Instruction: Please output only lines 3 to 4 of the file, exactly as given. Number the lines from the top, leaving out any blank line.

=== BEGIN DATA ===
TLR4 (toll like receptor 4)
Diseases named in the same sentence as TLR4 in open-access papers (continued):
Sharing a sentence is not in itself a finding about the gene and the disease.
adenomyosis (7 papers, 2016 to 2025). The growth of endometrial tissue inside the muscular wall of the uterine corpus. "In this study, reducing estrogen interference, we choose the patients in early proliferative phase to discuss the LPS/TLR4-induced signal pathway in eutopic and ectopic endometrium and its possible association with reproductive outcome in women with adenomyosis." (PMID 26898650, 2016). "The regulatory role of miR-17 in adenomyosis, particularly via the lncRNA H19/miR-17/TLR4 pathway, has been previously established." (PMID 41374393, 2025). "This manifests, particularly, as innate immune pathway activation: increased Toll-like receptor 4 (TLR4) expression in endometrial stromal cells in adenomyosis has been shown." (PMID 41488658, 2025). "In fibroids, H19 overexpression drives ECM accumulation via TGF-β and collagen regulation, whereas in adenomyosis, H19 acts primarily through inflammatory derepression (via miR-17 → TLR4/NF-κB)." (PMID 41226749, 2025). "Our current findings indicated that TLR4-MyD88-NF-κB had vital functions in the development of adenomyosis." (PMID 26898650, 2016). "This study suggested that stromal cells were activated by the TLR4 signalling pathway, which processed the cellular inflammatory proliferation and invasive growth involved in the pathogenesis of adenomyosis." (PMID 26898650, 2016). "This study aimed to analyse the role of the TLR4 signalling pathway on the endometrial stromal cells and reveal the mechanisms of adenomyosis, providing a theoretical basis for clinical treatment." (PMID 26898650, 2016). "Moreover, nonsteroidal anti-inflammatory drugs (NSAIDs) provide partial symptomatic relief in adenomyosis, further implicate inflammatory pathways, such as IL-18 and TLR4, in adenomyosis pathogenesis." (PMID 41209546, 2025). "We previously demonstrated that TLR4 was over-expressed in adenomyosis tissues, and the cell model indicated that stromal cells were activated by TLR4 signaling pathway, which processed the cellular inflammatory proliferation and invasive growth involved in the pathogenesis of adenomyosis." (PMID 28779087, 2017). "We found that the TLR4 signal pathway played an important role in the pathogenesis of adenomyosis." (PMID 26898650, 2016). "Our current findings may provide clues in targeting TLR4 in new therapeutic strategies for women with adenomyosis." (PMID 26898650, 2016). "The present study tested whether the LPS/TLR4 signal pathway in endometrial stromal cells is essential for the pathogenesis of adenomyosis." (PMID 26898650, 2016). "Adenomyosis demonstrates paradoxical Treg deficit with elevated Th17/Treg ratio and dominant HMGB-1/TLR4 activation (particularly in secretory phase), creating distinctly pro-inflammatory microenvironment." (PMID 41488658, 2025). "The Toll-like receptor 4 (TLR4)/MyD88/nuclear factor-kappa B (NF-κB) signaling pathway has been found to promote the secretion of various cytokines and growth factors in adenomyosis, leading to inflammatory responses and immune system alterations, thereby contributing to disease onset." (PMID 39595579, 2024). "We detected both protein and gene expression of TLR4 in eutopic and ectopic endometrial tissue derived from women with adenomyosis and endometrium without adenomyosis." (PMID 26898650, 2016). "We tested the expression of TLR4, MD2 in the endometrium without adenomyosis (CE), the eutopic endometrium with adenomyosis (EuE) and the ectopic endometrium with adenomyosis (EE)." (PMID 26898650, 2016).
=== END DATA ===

Sharing a sentence is not in itself a finding about the gene and the disease.
adenomyosis (7 papers, 2016 to 2025). The growth of endometrial tissue inside the muscular wall of the uterine corpus. "In this study, reducing estrogen interference, we choose the patients in early proliferative phase to discuss the LPS/TLR4-induced signal pathway in eutopic and ectopic endometrium and its possible association with reproductive outcome in women with adenomyosis." (PMID 26898650, 2016). "The regulatory role of miR-17 in adenomyosis, particularly via the lncRNA H19/miR-17/TLR4 pathway, has been previously established." (PMID 41374393, 2025). "This manifests, particularly, as innate immune pathway activation: increased Toll-like receptor 4 (TLR4) expression in endometrial stromal cells in adenomyosis has been shown." (PMID 41488658, 2025). "In fibroids, H19 overexpression drives ECM accumulation via TGF-β and collagen regulation, whereas in adenomyosis, H19 acts primarily through inflammatory derepression (via miR-17 → TLR4/NF-κB)." (PMID 41226749, 2025). "Our current findings indicated that TLR4-MyD88-NF-κB had vital functions in the development of adenomyosis." (PMID 26898650, 2016). "This study suggested that stromal cells were activated by the TLR4 signalling pathway, which processed the cellular inflammatory proliferation and invasive growth involved in the pathogenesis of adenomyosis." (PMID 26898650, 2016). "This study aimed to analyse the role of the TLR4 signalling pathway on the endometrial stromal cells and reveal the mechanisms of adenomyosis, providing a theoretical basis for clinical treatment." (PMID 26898650, 2016). "Moreover, nonsteroidal anti-inflammatory drugs (NSAIDs) provide partial symptomatic relief in adenomyosis, further implicate inflammatory pathways, such as IL-18 and TLR4, in adenomyosis pathogenesis." (PMID 41209546, 2025). "We previously demonstrated that TLR4 was over-expressed in adenomyosis tissues, and the cell model indicated that stromal cells were activated by TLR4 signaling pathway, which processed the cellular inflammatory proliferation and invasive growth involved in the pathogenesis of adenomyosis." (PMID 28779087, 2017). "We found that the TLR4 signal pathway played an important role in the pathogenesis of adenomyosis." (PMID 26898650, 2016). "Our current findings may provide clues in targeting TLR4 in new therapeutic strategies for women with adenomyosis." (PMID 26898650, 2016). "The present study tested whether the LPS/TLR4 signal pathway in endometrial stromal cells is essential for the pathogenesis of adenomyosis." (PMID 26898650, 2016). "Adenomyosis demonstrates paradoxical Treg deficit with elevated Th17/Treg ratio and dominant HMGB-1/TLR4 activation (particularly in secretory phase), creating distinctly pro-inflammatory microenvironment." (PMID 41488658, 2025). "The Toll-like receptor 4 (TLR4)/MyD88/nuclear factor-kappa B (NF-κB) signaling pathway has been found to promote the secretion of various cytokines and growth factors in adenomyosis, leading to inflammatory responses and immune system alterations, thereby contributing to disease onset." (PMID 39595579, 2024). "We detected both protein and gene expression of TLR4 in eutopic and ectopic endometrial tissue derived from women with adenomyosis and endometrium without adenomyosis." (PMID 26898650, 2016). "We tested the expression of TLR4, MD2 in the endometrium without adenomyosis (CE), the eutopic endometrium with adenomyosis (EuE) and the ectopic endometrium with adenomyosis (EE)." (PMID 26898650, 2016).